New Hampshire v. StillwellAnnotate this Case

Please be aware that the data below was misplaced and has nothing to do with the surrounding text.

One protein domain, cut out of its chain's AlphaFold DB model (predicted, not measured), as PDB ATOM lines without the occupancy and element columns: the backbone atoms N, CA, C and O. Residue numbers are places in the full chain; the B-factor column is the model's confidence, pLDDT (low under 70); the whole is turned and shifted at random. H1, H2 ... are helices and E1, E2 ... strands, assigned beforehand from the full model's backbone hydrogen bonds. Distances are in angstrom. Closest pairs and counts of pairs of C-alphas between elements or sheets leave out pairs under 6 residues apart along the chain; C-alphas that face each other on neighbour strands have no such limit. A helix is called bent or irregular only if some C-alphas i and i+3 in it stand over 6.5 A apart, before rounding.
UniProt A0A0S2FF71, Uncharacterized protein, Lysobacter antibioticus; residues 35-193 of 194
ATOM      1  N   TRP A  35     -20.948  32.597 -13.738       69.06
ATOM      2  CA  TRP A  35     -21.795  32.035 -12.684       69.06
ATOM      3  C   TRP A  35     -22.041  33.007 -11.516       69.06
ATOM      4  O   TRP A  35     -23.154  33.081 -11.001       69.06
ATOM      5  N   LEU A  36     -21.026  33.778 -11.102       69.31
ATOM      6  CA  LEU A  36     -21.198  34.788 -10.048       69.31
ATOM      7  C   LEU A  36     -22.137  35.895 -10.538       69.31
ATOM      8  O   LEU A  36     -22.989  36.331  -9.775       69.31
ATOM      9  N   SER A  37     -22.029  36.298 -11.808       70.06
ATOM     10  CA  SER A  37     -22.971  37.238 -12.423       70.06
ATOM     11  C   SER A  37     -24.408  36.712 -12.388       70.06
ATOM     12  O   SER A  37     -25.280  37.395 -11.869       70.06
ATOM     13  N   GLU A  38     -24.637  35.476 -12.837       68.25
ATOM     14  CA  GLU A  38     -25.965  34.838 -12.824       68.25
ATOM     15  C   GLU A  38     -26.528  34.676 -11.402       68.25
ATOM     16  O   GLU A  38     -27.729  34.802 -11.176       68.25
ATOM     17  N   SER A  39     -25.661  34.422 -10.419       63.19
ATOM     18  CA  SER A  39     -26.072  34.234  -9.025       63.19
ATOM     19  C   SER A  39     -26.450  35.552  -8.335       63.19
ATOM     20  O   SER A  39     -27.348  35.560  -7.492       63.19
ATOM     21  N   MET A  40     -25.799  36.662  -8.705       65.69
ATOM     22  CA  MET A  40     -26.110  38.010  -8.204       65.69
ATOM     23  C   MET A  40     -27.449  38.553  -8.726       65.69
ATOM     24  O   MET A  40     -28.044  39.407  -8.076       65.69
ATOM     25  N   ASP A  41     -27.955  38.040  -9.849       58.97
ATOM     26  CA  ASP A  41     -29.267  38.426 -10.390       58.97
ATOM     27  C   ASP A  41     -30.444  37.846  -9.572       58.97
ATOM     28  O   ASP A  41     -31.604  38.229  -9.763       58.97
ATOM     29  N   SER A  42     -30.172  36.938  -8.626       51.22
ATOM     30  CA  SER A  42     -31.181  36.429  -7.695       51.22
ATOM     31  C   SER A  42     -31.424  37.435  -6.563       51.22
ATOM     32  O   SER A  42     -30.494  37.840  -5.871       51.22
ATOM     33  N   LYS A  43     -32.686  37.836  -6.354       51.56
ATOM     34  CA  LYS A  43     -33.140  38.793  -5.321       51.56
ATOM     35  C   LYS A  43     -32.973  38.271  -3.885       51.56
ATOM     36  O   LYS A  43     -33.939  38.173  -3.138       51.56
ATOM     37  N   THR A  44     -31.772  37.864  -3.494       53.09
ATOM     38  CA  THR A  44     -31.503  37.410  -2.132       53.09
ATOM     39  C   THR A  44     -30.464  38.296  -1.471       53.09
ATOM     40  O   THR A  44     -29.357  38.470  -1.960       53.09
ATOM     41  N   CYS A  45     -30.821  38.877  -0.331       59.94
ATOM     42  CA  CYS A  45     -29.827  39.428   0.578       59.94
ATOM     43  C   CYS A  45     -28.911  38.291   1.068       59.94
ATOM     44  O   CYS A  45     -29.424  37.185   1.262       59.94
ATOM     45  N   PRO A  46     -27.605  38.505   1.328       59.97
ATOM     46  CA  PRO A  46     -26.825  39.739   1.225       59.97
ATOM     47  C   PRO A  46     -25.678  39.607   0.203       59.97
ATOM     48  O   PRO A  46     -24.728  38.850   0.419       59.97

Defendant Adrien Stillwell was convicted by jury on one count of first degree murder, one count of second degree murder, and one count of conspiracy to commit murder. Paulson Papillon sold drugs to M.P. and to a confidential informant. Shortly thereafter, police arrested and jailed Papillon for selling drugs to the informant. After Papillon was released, and believing that M.P. was a “snitch” and responsible for his arrest, Papillon offered a bounty for M.P.’s death. Papillon subsequently met with the defendant, Nathanial Smith, and Michael Younge on multiple occasions and discussed killing M.P. Defendant and Smith met Younge at a convenience store; the trio then headed to M.P.’s apartment building, where defendant shot and killed M.P. Shortly thereafter, a neighbor, who had heard “loud bangs” and her trash barrel falling over, found a gun when picking up the trash barrel. Forensic testing established that a bullet recovered from the victim’s body had been fired from the gun. A New Hampshire State Police Forensic Laboratory employee subsequently swabbed the gun for DNA. Police executed a body warrant on defendant at the police department in Manchester, and took a buccal swab of the inside of his mouth for use as a “known sample” for comparison to other evidence. Defendant waived his Miranda rights and spoke with police for approximately forty-five minutes in a recorded interview. After his arrest, defendant shared a jail cell with Scott Collier, and told Collier he had killed M.P., sharing details as to what happened that had not been included in news reports. During a second interview with police, defendant again denied being involved with M.P.’s murder, and denied knowing Papillon, Smith, or Younge. Defendant, Younge, Smith, and Papillon were subsequently indicted for first degree murder and conspiracy to commit murder. On appeal, defendant argued the superior court erred by: (1) allowing an expert to testify in violation of the Confrontation Clause of the Sixth Amendment to the United States Constitution; (2) admitting the out-of-court statements of an unavailable witness under the statement against penal interest exception to the hearsay rule; and (3) failing to take sua sponte action to address the allegedly improper statements made by the prosecutor during the State’s closing argument. Finding no reversible error, the New Hampshire Supreme Court affirmed defendant’s conviction.